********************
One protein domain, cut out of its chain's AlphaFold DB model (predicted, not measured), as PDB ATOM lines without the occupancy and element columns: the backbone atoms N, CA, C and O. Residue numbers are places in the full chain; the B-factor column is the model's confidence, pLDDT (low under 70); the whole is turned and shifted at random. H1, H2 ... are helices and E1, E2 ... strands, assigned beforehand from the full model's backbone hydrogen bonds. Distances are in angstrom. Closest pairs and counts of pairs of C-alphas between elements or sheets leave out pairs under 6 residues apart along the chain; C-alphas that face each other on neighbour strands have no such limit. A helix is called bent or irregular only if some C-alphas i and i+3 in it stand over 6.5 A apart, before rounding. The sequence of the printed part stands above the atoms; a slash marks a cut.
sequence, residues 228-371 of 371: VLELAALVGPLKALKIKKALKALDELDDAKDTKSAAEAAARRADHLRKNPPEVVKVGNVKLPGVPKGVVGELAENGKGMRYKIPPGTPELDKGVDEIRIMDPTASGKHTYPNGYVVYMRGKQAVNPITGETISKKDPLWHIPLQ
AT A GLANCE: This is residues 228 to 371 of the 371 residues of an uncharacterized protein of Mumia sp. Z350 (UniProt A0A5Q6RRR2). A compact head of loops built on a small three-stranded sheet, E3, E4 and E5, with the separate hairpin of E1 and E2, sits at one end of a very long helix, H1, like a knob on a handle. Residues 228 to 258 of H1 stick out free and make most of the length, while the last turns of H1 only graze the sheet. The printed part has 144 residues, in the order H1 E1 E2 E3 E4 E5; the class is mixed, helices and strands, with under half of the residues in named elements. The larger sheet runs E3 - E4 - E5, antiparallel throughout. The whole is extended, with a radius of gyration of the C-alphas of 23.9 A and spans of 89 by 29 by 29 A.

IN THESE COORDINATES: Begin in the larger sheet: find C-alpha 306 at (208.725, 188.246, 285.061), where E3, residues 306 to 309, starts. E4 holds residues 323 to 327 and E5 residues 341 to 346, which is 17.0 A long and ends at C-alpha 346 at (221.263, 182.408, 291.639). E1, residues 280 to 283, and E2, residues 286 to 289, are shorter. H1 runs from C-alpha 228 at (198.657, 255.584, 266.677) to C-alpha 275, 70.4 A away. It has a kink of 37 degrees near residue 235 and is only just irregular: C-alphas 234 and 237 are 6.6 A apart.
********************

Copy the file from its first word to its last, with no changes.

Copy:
One protein domain, cut out of its chain's AlphaFold DB model (predicted, not measured), as PDB ATOM lines without the occupancy and element columns: the backbone atoms N, CA, C and O. Residue numbers are places in the full chain; the B-factor column is the model's confidence, pLDDT (low under 70); the whole is turned and shifted at random. H1, H2 ... are helices and E1, E2 ... strands, assigned beforehand from the full model's backbone hydrogen bonds. Distances are in angstrom. Closest pairs and counts of pairs of C-alphas between elements or sheets leave out pairs under 6 residues apart along the chain; C-alphas that face each other on neighbour strands have no such limit. A helix is called bent or irregular only if some C-alphas i and i+3 in it stand over 6.5 A apart, before rounding. The sequence of the printed part stands above the atoms; a slash marks a cut.
sequence, residues 228-371 of 371: VLELAALVGPLKALKIKKALKALDELDDAKDTKSAAEAAARRADHLRKNPPEVVKVGNVKLPGVPKGVVGELAENGKGMRYKIPPGTPELDKGVDEIRIMDPTASGKHTYPNGYVVYMRGKQAVNPITGETISKKDPLWHIPLQ
AT A GLANCE: This is residues 228 to 371 of the 371 residues of an uncharacterized protein of Mumia sp. Z350 (UniProt A0A5Q6RRR2). A compact head of loops built on a small three-stranded sheet, E3, E4 and E5, with the separate hairpin of E1 and E2, sits at one end of a very long helix, H1, like a knob on a handle. Residues 228 to 258 of H1 stick out free and make most of the length, while the last turns of H1 only graze the sheet. The printed part has 144 residues, in the order H1 E1 E2 E3 E4 E5; the class is mixed, helices and strands, with under half of the residues in named elements. The larger sheet runs E3 - E4 - E5, antiparallel throughout. The whole is extended, with a radius of gyration of the C-alphas of 23.9 A and spans of 89 by 29 by 29 A.

IN THESE COORDINATES: Begin in the larger sheet: find C-alpha 306 at (208.725, 188.246, 285.061), where E3, residues 306 to 309, starts. E4 holds residues 323 to 327 and E5 residues 341 to 346, which is 17.0 A long and ends at C-alpha 346 at (221.263, 182.408, 291.639). E1, residues 280 to 283, and E2, residues 286 to 289, are shorter. H1 runs from C-alpha 228 at (198.657, 255.584, 266.677) to C-alpha 275, 70.4 A away. It has a kink of 37 degrees near residue 235 and is only just irregular: C-alphas 234 and 237 are 6.6 A apart.